HV-GB woman understands addiction from both sides

Teri Drosch of Happy Valley Goose Bay uses her experience with drug addiction to help others.


Published on March 3, 2017

Teri Drosch of Happy Valley Goose Bay uses her experience with drug addiction to help others.

©Submitted

Teri Drosch of Happy Valley-Goose Bay has lived both sides of drug addiction. Drosch spent almost a decade working in the field of mental health and addictions. What most people didn’t know was that, while reaching out to others, Drosch was batting her own addiction.

By the time she reached rock bottom, anything and everything that Drosch had ever loved was gone: her children, her husband, her home, her job.

“This time two years ago I didn’t know where I was going to get my next ten dollars from,” Drosch said during a recent phone interview.

Drosch’s story dates back to her childhood. It wasn’t a good upbringing, she said.

As a pre-teen she experimented with alcohol and street drugs.

Drosch moved to Alberta at age 15. She gave birth to her first child while still in her teens.

“My children are now almost 18 and almost 13 now. I was a baby having babies,” the 34-year-old said.

Drosch lived in Alberta for about four years before moving back to Labrador.

The young mother began using cocaine while in her mid-twenties.

“My husband (Franz Drosch) is a recovering drug addict as well. Before I met him, he was in Halifax going to university and that’s where he got introduced to cocaine,” she said.

Drosch said after seeing her husband use cocaine for a couple of years, she decided to give it a try.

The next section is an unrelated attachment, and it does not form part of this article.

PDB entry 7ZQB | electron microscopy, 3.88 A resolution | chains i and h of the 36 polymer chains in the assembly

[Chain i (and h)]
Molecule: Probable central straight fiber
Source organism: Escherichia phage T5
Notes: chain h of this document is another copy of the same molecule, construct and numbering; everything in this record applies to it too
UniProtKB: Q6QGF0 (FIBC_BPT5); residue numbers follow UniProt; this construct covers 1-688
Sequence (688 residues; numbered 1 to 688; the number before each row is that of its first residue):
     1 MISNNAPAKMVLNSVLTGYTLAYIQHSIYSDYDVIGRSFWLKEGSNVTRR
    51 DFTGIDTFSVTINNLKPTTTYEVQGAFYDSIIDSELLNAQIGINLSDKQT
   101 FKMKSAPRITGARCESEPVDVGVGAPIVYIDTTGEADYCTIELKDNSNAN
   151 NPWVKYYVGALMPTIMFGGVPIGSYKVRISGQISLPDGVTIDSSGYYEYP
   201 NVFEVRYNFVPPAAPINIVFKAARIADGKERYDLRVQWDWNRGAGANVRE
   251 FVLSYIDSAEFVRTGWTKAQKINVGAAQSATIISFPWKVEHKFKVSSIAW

“At first I’d do it recreationally... when we’d get a babysitter and go out. Then, within a year, it was using it every evening when my children would go to bed.”

In time, cocaine took on a whole new importance in Drosch’s life.

She started showing up late for work.

“Then, I’d feel so messed up I’d stay home from work. And before I knew it I was using it all day long and all night long.”

The time came when Drosch couldn’t take care of herself or her children. She and her husband had become strangers.

“We were in two opposite ends of the house and didn’t even know who each other were.”

By the time she’d reached her late twenties, Drosch was battling a morphine addiction after she was given a prescription for the drug following surgery.

After her prescription pills were gone, someone suggested they could get Drosch morphine pills on the street.

Drosch hoped taking the pills regularly could help her beat her cocaine addiction.

“In my sick, addict brain, that’s what I thought.”

The cocaine and the pills went “hand-in-hand” for a year or two, she said.

“Then, I just started using the pills for five or six years. And about three years ago I started using cocaine again and was using both.”

Opiates such as morphine are more expensive than cocaine, Drosch said.

“We were paying a dollar a milligram and when you’re taking 700 or 800 milligrams a day so you don’t get ill, that’s seven or eight hundred dollars a day.”

Before addiction, she said, her family had a great life and all that two well paying jobs brings.

But, at times, she said, the addiction to both cocaine and morphine came with a price tag of almost $2,000 a day.